A couple days ago, Apple formally announced what the rumor sites had been talking about for months: the new top-of-the-line iPhone has a fingerprint reader. The basics are described in this brief promo video by the boys in Cupertino, embedded below.
Since then, I’ve seen literally dozens of silly, hyperbolic, and downright misleading articles about it, and I wanted to address a couple of assertions that I’ve seen around the web. The writers of most of these articles either know nothing about security,or are more interested in page views than accuracy. (My guess is “both.”)
Assertion 1: Fingerprints are insecure for authentication
Well, this one at least has some basis in fact. However, it’s completely off the mark when considering mobile phones. Yes, a strong password (say, for example, a 16+ character pseudorandom string consisting of all character types) is significantly more secure than a fingerprint authentication. However, that’s not what you’re using on your phone.
According to Apple, roughly half of iPhone users have no password at all on their phone. This is disturbing - think about how much personal data is on that device, and how susceptible it is to loss and/or theft. The mind boggles that someone would not have a password set up on a smartphone.
Effectively all of the other half uses a 4-character numeric password. Trust me, a fingerprint is profoundly more robust than a numeric password. (I bet yours is one of a dozen or so common passwords. One study I read indicated that over half of the subset of phones that do have a password use one of the top 15 sequential or grid-pattern numeric pins, or a spouse/child’s birthday.)
While a fingerprint reader is less secure than a strong password, it’s dramatically more secure than a 4-character numeric pin.
The ideal, and what I recommend for your most secure data, is multi-factor authentication. Essentially, there are three possible factors:
- Something you know (like a password)
- Something you have (like a smart card or cellphone)
- Something you are (like a biometric)
By combining two or more of these factors, you can develop a very secure authentication system. For example, my most sensitive information at work (as well as remote access to our network) is gated by something I know (a password) and something I have (an authentication token that generates a new code every 30 seconds.) I use a similar protocol for protecting the private keys associated with my PGP and personal certificates. This is how you treat your most sensitive data.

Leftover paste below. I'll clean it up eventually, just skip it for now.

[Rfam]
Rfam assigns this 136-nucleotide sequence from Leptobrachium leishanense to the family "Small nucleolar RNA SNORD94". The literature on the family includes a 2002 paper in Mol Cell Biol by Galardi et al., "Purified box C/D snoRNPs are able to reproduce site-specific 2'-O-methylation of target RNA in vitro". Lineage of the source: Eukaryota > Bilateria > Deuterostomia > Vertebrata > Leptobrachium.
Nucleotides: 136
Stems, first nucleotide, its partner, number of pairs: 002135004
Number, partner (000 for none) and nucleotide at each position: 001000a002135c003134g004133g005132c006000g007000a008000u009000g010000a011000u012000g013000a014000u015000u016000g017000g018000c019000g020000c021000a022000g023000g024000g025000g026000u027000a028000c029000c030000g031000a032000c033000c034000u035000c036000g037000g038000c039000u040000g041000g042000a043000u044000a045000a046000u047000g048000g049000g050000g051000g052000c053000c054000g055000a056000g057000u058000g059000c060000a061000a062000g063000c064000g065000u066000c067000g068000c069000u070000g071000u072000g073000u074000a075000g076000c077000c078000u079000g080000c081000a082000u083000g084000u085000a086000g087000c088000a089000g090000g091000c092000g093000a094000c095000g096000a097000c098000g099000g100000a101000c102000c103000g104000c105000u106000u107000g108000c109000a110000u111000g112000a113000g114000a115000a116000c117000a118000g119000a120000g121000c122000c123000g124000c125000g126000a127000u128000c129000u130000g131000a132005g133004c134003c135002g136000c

However, my normal data - email, files, etc. – are simply stored on an encrypted disk protected by my password. Now it’s a good password, and it changes every 3 months. However, I don’t use multi factor auth for my day-to-day computer use. (I do for some services, for example, LastPass and Gmail, since both are fulcrum points for authentication to every online service I use.)
My phone stores a subset of my data. It has 3 weeks of email (unlike my computer, which has an email archive going back to 1991.) It has only a few current documents I’m working on. And, of course, a copy of my photo and music libraries. Nothing too sensitive. The most sensitive thing on there is probably my notes, which I do occasionally encrypt sensitive strings in. Getting access to my phone is bad, but it’s not as bad as getting access to my computer.
Everything comes down to a balance between security and convenience, which are almost always at odds with one another. However, for once - and this is literally the first time I can remember this happening - we’re getting something for free. A fingerprint is not only more secure than a 4-digit passcode, but it’s more convenient, too! Maybe it will even convince some of those folks who don’t have a passcode of any kind on their phones.